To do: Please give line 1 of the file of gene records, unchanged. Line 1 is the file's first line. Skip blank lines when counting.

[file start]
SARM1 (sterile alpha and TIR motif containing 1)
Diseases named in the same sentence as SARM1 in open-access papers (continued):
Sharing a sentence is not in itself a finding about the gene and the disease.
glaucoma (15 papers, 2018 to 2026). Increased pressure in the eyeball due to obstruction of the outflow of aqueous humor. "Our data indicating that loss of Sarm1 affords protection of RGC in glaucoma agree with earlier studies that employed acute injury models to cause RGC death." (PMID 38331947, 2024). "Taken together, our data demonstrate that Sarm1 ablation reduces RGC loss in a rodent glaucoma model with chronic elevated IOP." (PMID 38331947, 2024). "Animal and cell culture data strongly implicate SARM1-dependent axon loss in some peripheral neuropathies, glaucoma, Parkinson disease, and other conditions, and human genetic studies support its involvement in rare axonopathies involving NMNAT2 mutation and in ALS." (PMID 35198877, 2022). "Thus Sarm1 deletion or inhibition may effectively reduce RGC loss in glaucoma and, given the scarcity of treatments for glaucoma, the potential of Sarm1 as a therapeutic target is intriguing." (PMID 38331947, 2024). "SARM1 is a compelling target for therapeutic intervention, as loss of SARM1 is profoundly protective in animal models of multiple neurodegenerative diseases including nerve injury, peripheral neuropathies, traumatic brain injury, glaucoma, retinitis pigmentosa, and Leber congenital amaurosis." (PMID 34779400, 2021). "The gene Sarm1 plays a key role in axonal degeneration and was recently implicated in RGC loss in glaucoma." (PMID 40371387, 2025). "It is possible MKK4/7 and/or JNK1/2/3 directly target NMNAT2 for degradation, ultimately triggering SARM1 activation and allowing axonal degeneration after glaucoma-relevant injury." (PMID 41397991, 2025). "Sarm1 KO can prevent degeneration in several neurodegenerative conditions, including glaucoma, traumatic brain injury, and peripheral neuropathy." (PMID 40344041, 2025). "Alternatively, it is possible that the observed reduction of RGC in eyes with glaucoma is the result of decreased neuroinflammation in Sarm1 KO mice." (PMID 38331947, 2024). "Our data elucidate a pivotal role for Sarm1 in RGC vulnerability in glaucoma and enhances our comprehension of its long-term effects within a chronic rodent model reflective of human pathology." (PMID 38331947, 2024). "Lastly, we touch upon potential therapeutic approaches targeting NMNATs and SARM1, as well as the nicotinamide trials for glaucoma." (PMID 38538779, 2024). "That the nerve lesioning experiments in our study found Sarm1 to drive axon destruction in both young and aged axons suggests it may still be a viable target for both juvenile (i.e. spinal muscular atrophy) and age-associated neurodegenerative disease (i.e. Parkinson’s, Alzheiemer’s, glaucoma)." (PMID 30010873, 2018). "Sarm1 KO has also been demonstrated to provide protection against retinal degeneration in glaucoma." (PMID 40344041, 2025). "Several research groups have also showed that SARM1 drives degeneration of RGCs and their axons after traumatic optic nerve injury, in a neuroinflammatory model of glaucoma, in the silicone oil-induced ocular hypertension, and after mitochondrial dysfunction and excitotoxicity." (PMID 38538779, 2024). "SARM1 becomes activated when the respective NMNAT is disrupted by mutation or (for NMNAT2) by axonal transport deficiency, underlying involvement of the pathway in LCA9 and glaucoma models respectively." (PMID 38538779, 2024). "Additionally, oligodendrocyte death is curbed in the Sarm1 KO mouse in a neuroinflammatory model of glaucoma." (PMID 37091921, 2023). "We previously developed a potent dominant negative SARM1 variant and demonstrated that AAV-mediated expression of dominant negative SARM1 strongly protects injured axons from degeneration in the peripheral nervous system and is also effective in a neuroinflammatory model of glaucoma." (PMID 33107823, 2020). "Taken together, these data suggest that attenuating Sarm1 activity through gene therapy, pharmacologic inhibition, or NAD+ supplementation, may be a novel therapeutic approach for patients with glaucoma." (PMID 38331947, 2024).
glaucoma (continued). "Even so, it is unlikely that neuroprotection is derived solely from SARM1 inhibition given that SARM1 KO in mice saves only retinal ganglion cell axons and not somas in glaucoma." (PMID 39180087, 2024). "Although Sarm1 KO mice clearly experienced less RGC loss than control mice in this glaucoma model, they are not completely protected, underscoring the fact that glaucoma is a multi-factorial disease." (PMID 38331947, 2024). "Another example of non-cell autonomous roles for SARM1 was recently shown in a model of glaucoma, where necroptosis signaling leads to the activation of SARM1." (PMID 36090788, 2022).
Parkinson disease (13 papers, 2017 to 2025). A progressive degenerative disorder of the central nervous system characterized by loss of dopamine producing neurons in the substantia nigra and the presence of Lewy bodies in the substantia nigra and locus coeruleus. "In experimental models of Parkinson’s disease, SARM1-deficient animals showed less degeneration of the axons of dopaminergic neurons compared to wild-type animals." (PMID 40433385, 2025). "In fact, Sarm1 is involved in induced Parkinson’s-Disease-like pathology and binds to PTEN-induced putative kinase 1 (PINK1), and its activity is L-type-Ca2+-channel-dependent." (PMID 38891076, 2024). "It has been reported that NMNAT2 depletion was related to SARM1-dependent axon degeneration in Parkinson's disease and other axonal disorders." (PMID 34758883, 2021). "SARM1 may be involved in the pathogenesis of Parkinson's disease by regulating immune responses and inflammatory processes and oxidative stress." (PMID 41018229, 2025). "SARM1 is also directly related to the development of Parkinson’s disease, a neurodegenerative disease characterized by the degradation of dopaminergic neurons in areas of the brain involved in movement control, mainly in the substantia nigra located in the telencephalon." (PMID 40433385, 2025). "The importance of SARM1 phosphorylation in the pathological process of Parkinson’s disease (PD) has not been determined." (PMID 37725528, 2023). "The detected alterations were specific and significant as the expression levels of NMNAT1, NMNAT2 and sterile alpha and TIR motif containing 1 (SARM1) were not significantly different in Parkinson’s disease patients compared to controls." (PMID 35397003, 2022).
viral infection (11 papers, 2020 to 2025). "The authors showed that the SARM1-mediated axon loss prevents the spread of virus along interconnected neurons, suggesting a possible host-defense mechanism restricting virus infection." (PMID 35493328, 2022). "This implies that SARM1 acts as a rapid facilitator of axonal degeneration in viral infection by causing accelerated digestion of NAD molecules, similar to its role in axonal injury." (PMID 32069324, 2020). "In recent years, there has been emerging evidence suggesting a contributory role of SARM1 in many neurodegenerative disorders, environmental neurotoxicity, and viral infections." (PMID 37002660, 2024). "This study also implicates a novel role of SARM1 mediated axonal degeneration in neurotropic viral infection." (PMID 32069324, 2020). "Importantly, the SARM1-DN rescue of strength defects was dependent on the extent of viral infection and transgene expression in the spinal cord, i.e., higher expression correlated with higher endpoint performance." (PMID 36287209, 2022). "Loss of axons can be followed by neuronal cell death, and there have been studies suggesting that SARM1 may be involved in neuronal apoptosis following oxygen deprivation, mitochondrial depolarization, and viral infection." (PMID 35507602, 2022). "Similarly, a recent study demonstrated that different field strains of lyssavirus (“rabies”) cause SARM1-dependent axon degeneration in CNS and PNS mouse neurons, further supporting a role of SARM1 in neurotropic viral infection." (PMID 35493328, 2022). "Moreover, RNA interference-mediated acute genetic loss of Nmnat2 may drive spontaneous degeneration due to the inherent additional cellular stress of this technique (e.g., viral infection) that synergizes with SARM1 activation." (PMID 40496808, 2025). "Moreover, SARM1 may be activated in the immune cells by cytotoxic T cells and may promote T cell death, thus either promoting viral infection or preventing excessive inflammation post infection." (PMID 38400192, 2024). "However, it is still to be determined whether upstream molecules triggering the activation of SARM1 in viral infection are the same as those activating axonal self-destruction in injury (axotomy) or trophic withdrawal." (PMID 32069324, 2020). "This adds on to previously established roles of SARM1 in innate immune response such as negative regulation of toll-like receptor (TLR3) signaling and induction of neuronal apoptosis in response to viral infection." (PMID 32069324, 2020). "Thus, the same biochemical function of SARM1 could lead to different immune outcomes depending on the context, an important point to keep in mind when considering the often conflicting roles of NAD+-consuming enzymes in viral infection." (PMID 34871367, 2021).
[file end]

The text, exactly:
SARM1 (sterile alpha and TIR motif containing 1)